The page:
About the Plays

A Journey to Kreisau

A Journey to Kreisau tells the powerful story of a young German couple, Helmuth James and Freya von Moltke, who were at the center of a resistance effort that included several meetings at the von Moltke estate in Kreisau, in Eastern Germany; this relatively small group of friends laid plans for a post-Hitler world that would encompass a democratic Germany within a democratic Europe. Helmuth James was arrested and imprisoned and later executed by the Nazis during the final months of the Third Reich. Freya escaped with their two sons, ultimately coming to live in Vermont where, (via a German-Jewish dialogue group), Marc had the opportunity to meet with her many times and receive her cooperation in his work on the play. The von Moltke estate, now in Poland and called Krzyzowa, is a center for the study of democratic values and facilitates European integration.

Helmuth James and Freya von Moltke looking out the window of a train
Helmuth James and Freya von Moltke, photo courtesy of Helmuth Caspar von Moltke

Read the Playwright/Director’s notes, Excerpted Comments,
and Production Chronology
for A Journey to Kreisau


Karski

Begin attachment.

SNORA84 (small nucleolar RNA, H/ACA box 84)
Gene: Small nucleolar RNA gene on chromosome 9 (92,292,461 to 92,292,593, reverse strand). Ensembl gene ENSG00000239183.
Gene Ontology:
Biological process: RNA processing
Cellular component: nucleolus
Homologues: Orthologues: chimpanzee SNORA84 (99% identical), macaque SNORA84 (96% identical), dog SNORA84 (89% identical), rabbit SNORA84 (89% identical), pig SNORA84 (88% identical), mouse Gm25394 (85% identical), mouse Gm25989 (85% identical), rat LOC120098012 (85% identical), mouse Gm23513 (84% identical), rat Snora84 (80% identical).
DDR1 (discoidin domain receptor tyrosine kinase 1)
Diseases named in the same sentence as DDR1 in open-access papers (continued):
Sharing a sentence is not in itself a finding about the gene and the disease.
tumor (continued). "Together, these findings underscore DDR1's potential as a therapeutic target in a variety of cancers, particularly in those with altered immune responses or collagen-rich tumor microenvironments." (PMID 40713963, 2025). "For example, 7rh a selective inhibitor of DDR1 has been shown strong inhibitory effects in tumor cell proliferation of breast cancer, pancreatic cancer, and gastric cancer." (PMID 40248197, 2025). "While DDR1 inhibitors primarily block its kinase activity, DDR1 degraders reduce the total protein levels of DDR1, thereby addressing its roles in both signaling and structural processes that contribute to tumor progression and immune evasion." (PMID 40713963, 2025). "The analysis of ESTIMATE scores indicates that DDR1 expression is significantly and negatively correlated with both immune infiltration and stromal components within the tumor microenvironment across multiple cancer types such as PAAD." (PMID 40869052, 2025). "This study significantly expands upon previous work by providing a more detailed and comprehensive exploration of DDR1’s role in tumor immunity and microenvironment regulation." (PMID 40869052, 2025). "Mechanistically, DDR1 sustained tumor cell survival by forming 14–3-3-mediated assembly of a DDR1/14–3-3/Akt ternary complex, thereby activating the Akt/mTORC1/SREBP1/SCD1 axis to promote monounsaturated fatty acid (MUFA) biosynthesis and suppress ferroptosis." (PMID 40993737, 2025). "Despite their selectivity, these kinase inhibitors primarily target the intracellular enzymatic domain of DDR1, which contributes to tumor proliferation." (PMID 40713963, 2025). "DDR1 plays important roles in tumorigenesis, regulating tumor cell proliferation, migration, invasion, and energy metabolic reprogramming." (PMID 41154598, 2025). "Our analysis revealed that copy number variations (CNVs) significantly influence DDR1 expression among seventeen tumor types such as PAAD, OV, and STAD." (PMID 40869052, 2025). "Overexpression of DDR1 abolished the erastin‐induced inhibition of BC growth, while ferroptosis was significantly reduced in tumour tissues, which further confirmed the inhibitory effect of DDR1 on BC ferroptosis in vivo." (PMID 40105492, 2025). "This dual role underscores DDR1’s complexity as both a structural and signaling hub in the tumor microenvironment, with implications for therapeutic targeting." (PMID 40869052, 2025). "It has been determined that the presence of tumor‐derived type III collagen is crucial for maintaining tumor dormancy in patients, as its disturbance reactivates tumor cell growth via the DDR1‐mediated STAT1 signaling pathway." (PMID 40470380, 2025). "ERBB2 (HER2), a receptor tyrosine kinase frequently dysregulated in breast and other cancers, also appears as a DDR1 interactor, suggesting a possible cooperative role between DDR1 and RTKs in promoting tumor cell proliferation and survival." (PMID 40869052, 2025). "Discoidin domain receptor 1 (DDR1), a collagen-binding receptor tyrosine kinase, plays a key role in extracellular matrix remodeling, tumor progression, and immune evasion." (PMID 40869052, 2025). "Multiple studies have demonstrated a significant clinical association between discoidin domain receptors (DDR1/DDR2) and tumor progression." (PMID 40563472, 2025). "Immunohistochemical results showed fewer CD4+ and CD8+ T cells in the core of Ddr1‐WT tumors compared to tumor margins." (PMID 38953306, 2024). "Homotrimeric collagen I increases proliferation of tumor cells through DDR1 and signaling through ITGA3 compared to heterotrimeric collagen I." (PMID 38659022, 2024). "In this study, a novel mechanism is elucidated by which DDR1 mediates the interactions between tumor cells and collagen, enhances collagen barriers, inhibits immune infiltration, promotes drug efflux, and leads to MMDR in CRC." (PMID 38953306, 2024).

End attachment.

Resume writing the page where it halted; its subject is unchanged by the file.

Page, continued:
In determining the focus of his second play about resistance, Marc wished to look at Polish resistance and immediately thought of Jan Karski whose compelling book, Story of a Secret State, Marc had read as a boy. Freya von Moltke strongly encouraged Marc in this choice of a subject for his next play, titled simply, Karski. Jan Karski, sometimes referred to as the man who tried to stop the Holocaust, joined the Polish Underground Army at the outset of the German occupation of his country. He served as courier between underground groups in Poland and the government in exile in London. With breathtaking courage and subterfuge, he smuggled himself into the Warsaw ghetto to witness what was happening there and then (in a borrowed Ukranian guard’s uniform) entered a Nazi extermination camp in Eastern Poland. He was so horrified by what he saw that he made the perilous journey across Nazi-occupied Europe to report first-hand to Western leaders in England and in the U.S. His reports were generally received with disbelief as being too outrageous to be true. Karski remained in the U.S., teaching at Georgetown University until his death in 2000.

Lewis D. Wheeler, actor portraying Karski, 2010; Jan Karski, approximately 1944

Read the Playwright/Director’s notes, Excerpted Comments,
and Production Chronology
for Karski


For Production Rights

For inquiries regarding rights to produce either A Journey to Kreisau or Karski, please e-mail Susan L. Smith here.

***Please note:

From the playwright: Both plays were specifically written to be presented in the format of staged readings. Actors are at music stands or lecterns, with scripts in front of them. They are dressed in street clothes, and there are no sets, props, special lighting effects or sound effects. Lights may be focused on one, several, or all the actors, as per the director. Actors may sit, stand, or move about as per the director. It is up to the words of the script and to the actors to create in the minds of the audience the visualization of the characters and events of the times.